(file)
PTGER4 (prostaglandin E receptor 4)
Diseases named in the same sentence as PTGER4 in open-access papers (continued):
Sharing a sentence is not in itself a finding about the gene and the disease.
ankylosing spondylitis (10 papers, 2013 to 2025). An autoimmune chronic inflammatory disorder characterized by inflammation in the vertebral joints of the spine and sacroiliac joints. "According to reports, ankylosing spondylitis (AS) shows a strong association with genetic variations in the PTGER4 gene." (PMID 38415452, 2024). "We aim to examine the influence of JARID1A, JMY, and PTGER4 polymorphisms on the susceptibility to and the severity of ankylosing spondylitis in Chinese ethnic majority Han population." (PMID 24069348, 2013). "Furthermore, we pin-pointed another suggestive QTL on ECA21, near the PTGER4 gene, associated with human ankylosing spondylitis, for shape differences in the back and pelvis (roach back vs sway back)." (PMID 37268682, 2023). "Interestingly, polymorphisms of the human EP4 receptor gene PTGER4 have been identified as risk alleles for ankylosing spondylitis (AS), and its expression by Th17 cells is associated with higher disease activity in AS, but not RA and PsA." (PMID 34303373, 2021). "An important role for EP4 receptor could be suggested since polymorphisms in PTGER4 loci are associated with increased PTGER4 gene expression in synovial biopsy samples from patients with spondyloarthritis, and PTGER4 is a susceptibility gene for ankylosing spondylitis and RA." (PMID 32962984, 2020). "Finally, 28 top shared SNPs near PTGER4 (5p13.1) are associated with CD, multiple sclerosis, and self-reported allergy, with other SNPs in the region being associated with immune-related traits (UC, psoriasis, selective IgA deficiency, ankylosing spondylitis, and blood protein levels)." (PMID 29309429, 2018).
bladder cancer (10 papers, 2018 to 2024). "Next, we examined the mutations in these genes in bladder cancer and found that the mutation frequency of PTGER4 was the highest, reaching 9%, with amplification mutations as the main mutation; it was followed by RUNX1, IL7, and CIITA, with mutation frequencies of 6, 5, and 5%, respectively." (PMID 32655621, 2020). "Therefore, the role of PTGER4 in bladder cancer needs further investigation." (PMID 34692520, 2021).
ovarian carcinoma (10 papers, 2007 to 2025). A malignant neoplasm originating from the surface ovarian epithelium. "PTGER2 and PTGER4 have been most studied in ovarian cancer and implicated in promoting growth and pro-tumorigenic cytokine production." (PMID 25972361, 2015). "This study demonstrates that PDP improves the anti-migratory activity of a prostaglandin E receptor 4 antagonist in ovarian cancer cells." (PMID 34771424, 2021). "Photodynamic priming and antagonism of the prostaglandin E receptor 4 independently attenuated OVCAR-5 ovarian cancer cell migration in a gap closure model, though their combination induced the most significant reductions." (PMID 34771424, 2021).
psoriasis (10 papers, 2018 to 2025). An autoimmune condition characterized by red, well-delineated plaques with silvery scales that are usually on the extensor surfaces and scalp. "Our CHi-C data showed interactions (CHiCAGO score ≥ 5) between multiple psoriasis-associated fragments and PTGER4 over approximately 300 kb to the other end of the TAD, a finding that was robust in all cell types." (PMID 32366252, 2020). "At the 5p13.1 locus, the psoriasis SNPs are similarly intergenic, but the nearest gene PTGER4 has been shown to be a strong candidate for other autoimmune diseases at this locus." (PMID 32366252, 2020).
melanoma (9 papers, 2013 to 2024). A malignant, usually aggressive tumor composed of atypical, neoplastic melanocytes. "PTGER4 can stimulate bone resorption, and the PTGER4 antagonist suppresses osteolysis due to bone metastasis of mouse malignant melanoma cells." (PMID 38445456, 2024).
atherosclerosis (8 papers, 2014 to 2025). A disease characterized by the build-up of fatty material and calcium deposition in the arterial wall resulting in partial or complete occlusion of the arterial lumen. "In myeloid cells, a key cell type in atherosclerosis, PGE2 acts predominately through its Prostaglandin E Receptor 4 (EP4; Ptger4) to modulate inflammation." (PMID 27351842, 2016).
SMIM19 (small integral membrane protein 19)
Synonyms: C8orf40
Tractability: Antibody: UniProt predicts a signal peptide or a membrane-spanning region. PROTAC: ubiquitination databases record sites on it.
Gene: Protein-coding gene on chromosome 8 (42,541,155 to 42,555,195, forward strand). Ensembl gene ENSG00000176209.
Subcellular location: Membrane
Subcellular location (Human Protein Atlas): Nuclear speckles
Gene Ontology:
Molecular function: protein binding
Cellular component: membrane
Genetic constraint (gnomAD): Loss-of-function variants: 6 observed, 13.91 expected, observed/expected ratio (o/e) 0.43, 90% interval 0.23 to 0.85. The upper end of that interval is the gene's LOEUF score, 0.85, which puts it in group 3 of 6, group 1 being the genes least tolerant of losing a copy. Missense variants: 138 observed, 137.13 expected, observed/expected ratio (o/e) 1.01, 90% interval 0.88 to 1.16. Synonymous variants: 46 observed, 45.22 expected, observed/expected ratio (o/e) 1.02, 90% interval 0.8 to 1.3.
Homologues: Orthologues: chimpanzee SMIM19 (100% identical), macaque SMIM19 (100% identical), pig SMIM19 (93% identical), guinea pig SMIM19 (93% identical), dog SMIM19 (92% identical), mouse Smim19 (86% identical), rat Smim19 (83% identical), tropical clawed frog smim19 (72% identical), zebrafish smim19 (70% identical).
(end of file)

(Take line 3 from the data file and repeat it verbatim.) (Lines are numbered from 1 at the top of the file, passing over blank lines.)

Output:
Sharing a sentence is not in itself a finding about the gene and the disease.